29/4/2015 0 Comments
This was something I wanted to touch upon in my last post but that was running long already. So bear with me as I'll be talking a little bit more about Zelda. Next musing will be 100% Zelda free, I promise!
For now I'd like to talk about how two of my favorite games utilize the 'quiet/loud' dynamic to great effect, and how a 'quiet' overworld might be detrimental to the dungeon design in Zelda on Wii-U.
So last musing I discussed how the design and presentation of the overworld in Zelda Wii-U was going to have a big impact on the player's experience (who knew?). One of the biggest issues I raised was that with a large, contiguous overworld it would be harder to present the player with challenges all of the time (like the first Zelda did). Essentially, I explained that I was worried that the overworld was going to be sort of boring. Not a lot to do.
Ay, there's the rub!
The thing is that Large, quiet overworlds are pretty interesting, actually. One of my favorite games features such an overworld and it's honestly one of the best parts of the game. So how come I praise it in Shadow of the Colossus but seem a little skeptical about its place in Zelda? Well, let me explain.
The quiet/loud dynamic is something you see (or hear, rather) in songs all of the time. You'll have a song in which the verse is noticeably quieter than the chorus. The reason for doing this sort of thing is that through the nature of juxtaposition the quiet parts seem so much quieter and the louder parts seem so much louder. Shadow of the Colossus is a game that features that same dynamic but translates it to the structure of a video game. The overworld in Shadow of the Colossus is vast, empty and quiet. There's no real joy to be found in exploring your surroundings, and there isn't meant to be. The quiet world you find yourself in serves as padding of sorts between the big, exciting and very loud Colossus fights. Here the empty overworld works by building anticipation for the player as they head towards their destination. And this works pretty darn well since the player knows exactly where they're headed and what waits for them at the end: an intense, action packed boss fight.
What's interesting is that The Legend of Zelda on the Famicom/NES also utilizes the quiet/loud dynamic but inverts it. Instead the overworld is full of adversity and challenges; you never get a break, it's sort of loud. Make your way into a cave or secret grotto, however, and you will often find yourself safe from the enemies outside. It's quiet....literally! The wonderful theme that plays in the overworld, that powerful, rolling melody that drives your adventure forward, it stops when you enter these places. And whilst dungeons remain pretty action packed the first room in each dungeon is empty, giving the player a much needed chance to catch their breath before they venture further.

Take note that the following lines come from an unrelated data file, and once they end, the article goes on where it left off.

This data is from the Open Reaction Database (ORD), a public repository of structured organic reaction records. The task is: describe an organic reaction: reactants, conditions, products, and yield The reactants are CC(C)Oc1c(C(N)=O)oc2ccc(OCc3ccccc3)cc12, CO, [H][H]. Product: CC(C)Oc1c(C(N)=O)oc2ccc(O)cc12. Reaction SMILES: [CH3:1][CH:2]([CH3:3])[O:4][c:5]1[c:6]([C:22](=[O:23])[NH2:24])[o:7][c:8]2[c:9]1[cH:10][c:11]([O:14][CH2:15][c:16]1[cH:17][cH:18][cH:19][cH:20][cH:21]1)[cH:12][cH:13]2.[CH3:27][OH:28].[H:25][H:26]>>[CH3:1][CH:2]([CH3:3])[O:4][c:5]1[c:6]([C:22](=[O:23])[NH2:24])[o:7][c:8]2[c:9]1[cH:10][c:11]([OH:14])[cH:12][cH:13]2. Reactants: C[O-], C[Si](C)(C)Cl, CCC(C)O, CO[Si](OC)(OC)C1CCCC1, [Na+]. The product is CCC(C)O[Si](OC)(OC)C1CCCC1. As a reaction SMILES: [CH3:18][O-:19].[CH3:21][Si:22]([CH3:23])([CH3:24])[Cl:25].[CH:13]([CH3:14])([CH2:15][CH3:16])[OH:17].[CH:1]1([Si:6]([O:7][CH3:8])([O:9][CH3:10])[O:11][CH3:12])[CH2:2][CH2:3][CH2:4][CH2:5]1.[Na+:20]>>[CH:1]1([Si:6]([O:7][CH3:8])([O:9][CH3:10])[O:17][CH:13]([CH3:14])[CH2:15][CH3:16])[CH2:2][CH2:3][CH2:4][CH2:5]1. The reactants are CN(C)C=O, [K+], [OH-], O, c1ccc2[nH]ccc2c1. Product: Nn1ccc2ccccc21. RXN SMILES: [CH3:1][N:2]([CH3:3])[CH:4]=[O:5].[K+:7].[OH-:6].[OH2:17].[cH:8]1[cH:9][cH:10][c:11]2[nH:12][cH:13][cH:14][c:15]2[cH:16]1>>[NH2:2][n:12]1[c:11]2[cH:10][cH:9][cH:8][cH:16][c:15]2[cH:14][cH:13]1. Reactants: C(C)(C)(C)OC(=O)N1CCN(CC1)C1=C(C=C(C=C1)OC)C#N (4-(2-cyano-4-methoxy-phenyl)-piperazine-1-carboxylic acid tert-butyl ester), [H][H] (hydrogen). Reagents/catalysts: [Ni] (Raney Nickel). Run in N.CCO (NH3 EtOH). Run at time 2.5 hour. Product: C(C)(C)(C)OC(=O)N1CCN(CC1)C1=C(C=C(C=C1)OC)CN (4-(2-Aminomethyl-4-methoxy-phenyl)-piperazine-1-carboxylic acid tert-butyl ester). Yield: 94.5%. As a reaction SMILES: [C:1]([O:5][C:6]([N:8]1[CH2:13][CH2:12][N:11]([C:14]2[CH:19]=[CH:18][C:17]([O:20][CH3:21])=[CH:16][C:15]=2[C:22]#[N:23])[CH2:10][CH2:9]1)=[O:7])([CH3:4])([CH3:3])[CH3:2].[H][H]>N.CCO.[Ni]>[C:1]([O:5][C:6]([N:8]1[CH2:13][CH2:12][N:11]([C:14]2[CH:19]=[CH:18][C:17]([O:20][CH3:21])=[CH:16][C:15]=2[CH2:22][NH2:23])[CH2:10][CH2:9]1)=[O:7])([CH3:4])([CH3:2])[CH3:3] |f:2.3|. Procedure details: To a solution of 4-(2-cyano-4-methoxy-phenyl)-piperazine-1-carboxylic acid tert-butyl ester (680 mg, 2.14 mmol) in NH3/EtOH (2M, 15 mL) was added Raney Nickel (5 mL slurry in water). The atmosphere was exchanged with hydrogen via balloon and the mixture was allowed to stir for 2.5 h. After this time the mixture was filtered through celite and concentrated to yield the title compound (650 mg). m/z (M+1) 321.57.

So what about Zelda on Wii-U? Well, with the focus being more on spotting places in the distance, and heading towards way-points on a map, the player will actually have a destination in mind. If the player has a destination then a quieter overworld might just work; building anticipation, and making the burst of action that a dungeon or secret cave may provide seem all the more exciting.
I see a couple of issues with this though (don't I always?).
See, in Shadow of the Colossus the game flat-out tells you were to go. It's not really a game about exploration, there's no second guessing, the player knows exactly what's waiting for them. Zelda on Wii-U is looking to be a lot less direct in an attempt to encourage exploration, but now there's no guarantee that the curious landmark the player is headed to will actually be anything. I'd hate to travel such a long way through a quiet overworld, the anticipation building, only to be met with nothing.
But maybe I'll get there and I'll find a dungeon. You might remember that I mentioned in my previous musing that dungeons in Zelda haven't changed all that much in how they're designed. It's true! Most even keep that first quiet room from the first game. Only now (and this has certainly been true in most 3D Zelda games) it isn't there to offer relief to a player weary from their journey through the ruthless world of Hyrule, it's there to set the tone and theme of the dungeon. Look! You're in the Fire Temple now: it's hot in here!. Hey! Welcome to Arbiter's Grounds: we're sandy!
Now there's nothing inherently wrong with this but I can't help but feel that now, with Zelda Wii-U, more than ever it might be worth actually thinking about how the dungeons are designed and structured. And more importantly, how they work alongside the overworld. Because maybe if I've just wandered the land for an hour, having met disappointment in all of my other expeditions, entering an empty room is the last thing I want to do when I finally reach a dungeon.